Literary Event

October 2, 2009 at 11:32 am (education, Writing)

Attended a literary event for one of my grad school classes. It was pretty interesting and very informative so I thought I’d post my review here.

Literary Event Review

Speaker, Jeanne Leiby, editor of the Southern Review

The first presentation of the NKU Honors Program Distinguished Speakers Series welcomed Jeanne Leiby, editor of the Southern Reiew, to give a talk entitled: “Straight-Shooting from the Top: Editing Literary Works in the Post-Feminist World and Bottom-Line Economy.”

Summary: Ms. Leiby gave a charismatic and informative talk that began with her background and wound its way naturally to the specifics of her job as editor of the Southern Review. She read a short selection from one of her own fiction pieces that gave a fictionalized account of her school years in Detroit and then moved on to describe her winding career path and the importance of a mentor in leading her to where she is – and who she is – today. The descriptions she gave about the realities of current editing and publication included the editorial and selection process current at the Southern Review, explanations on what editors are looking for in writing, and pitfalls – including plagiarism and inaccurate content – for the writer to avoid.

Reaction: I found this talk both very encouraging and – paradoxically – disheartening. On the discouraging side, Ms. Leiby pulled no punches in her description of the current state of fiction publication in America. It is driven not by quality writing as much as by market trends and, of course, profit. Publishers are interested in what sells  – right now! – and often engage in sloppy or nonexistent fact-checking on the manuscripts they approve for publication. She also described the overwhelming amount of competition in the fiction market, citing the 17,000 submissions that the Southern Review receives every year and the paltry 1-2% that are actually accepted. Her own short story, the one she read an excerpt from, was rejected over 60 times before finally being accepted and published.

However, it was not all doom-and-gloom. Especially if one applies a optimistic spin – one that would make the White House proud – to Ms. Leiby’s information and personal story.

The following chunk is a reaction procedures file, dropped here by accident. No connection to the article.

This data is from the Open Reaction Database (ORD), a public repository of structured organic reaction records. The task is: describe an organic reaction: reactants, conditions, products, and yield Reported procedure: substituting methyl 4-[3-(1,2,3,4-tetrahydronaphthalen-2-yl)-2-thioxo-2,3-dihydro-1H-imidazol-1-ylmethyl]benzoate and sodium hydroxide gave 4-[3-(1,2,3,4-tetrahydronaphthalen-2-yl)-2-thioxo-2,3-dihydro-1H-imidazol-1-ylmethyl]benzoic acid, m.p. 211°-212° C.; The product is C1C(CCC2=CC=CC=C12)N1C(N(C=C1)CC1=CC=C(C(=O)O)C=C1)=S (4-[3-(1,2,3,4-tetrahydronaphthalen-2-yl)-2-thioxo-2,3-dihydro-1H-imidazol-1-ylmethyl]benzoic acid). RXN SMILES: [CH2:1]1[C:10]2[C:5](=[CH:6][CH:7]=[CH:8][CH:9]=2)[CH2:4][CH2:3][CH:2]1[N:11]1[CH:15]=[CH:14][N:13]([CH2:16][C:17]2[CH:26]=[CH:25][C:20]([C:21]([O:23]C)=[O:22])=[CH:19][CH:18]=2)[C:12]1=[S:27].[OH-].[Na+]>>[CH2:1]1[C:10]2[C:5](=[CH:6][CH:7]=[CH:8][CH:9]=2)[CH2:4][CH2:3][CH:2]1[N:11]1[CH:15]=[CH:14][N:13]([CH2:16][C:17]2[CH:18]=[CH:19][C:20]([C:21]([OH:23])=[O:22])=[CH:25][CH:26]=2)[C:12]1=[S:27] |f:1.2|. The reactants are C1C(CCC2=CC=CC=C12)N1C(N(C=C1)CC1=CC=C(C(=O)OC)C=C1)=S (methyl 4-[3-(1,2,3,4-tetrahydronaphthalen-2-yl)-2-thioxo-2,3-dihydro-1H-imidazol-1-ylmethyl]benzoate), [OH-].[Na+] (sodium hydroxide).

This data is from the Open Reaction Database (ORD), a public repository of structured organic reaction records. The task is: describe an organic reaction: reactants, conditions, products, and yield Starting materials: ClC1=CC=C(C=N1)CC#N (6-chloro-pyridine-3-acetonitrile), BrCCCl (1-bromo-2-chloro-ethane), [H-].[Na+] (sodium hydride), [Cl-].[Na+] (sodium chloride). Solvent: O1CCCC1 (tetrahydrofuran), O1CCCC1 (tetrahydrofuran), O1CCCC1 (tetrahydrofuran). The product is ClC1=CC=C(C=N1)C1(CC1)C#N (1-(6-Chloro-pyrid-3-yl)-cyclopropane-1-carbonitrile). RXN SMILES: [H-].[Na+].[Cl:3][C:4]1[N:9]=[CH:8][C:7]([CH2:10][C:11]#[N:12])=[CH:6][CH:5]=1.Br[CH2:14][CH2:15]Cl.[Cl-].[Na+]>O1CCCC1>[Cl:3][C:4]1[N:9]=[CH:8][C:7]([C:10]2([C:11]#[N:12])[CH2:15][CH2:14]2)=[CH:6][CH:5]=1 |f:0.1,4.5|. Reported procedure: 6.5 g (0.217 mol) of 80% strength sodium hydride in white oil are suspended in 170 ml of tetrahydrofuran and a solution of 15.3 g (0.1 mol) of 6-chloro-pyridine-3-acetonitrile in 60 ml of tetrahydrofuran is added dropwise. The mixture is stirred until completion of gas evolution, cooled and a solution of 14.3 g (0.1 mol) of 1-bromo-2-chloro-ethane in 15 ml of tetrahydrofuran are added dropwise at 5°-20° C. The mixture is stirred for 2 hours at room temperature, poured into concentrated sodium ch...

For example: Her piece, a quality piece and worthy of publication, was rejected multiple times before someone finally saw its value. Translation: Just because a story I’ve submitted has been rejected by a few journals doesn’t mean its not good or won’t be accepted somewhere down the line. Press on! Keep trying!

Another example: Ms. Leiby has worked at a variety of jobs – including that of a horse groomer – and taken a rather winding road to get where she is today. Translation: Being a good writer, a successful writer, takes time and experience. You can’t expect immediate success. Press on! Keep trying!

One more: The fiction marketplace is filled with successful writers who plagiarize and use sloppy – or nonexistent – research in their work. Translation: I don’t plagiarize and can do great research. I can compete with these guys. I just need to press on! Keep trying!

You get the idea.

Aside from these rather emotional reactions, I found the practical information that she shared helpful as well. I didn’t know how important fact checking could be for a literary journal. Nor did I know much of the behind-the-scenes work that goes on at a literary publication.

Conclusion: This was a great night that combined good information with entertaining speaking and I’m very glad to have been in attendance. Bravo to the Honors Department and to Ms. Leiby for this beneficial event.



  1. Ken Southworth said,

    Wow Ryan, I was not sure how you would make this an interesting post. I mean for the “out sider” that is “ignorant” regarding the inside workings of publishing literature; well….The first presentation of the NKU Honors Program Distinguished Speakers Series welcomed Jeanne Leiby, editor of the Southern Reiew, to give a talk entitled: “Straight-Shooting from the Top: Editing Literary Works in the Post-Feminist World and Bottom-Line Economy.”…does not sound like a riviting read! You made me enjoy it with your “positive spin” that was genuinely very insightful! Good job!

    • slowlyascending said,

      Thanks dad, glad it was successful:-) Hopefully, it was much more interesting than some of the other stuff I have to read. One of my big upcoming assignments is writing a book review of a book entitled: Silicon Literacies: Communication, Innovation and Education in the Electronic Age. It was a beneficial book, but not exactly a page turner.

  2. Jan Southworth said,

    Ryan, I think of Grandpa’s name for you —– flying Ryan and it fits. I read this all the way through and I am so proud of your writing abilities and your determination. This is what it takes!!! Keep on keeping on and never give up!!!!! It all takes time but nothing worth while is fast you know. Keep it coming. I know there is a great future for you.

  3. Jeanne Leiby said,

    I think that your review of my comments are much more articulate than my comments. I was very impressed by NKU, its landscape and its culture. It was an honor to be invited.

    All best,


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